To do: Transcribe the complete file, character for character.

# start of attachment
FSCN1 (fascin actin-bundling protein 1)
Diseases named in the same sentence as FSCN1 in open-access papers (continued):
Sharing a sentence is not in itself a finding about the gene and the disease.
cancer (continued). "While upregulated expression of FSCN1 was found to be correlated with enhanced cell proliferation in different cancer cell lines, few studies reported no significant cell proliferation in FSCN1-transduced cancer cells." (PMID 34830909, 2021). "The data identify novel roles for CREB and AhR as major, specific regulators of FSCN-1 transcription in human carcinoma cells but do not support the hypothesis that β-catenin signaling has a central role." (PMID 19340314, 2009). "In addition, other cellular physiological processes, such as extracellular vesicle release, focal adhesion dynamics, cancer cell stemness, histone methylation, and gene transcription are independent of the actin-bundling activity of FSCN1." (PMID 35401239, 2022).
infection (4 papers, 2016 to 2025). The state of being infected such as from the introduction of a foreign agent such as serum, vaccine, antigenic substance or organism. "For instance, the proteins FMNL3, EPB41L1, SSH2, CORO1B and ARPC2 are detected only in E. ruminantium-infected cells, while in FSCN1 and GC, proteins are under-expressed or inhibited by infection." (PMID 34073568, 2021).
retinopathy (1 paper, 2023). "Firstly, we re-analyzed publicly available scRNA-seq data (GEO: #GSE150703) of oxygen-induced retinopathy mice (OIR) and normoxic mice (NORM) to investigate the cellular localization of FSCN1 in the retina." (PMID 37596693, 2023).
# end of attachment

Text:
FSCN1 (fascin actin-bundling protein 1)
Diseases named in the same sentence as FSCN1 in open-access papers (continued):
Sharing a sentence is not in itself a finding about the gene and the disease.
cancer (continued). "While upregulated expression of FSCN1 was found to be correlated with enhanced cell proliferation in different cancer cell lines, few studies reported no significant cell proliferation in FSCN1-transduced cancer cells." (PMID 34830909, 2021). "The data identify novel roles for CREB and AhR as major, specific regulators of FSCN-1 transcription in human carcinoma cells but do not support the hypothesis that β-catenin signaling has a central role." (PMID 19340314, 2009). "In addition, other cellular physiological processes, such as extracellular vesicle release, focal adhesion dynamics, cancer cell stemness, histone methylation, and gene transcription are independent of the actin-bundling activity of FSCN1." (PMID 35401239, 2022).
infection (4 papers, 2016 to 2025). The state of being infected such as from the introduction of a foreign agent such as serum, vaccine, antigenic substance or organism. "For instance, the proteins FMNL3, EPB41L1, SSH2, CORO1B and ARPC2 are detected only in E. ruminantium-infected cells, while in FSCN1 and GC, proteins are under-expressed or inhibited by infection." (PMID 34073568, 2021).
retinopathy (1 paper, 2023). "Firstly, we re-analyzed publicly available scRNA-seq data (GEO: #GSE150703) of oxygen-induced retinopathy mice (OIR) and normoxic mice (NORM) to investigate the cellular localization of FSCN1 in the retina." (PMID 37596693, 2023).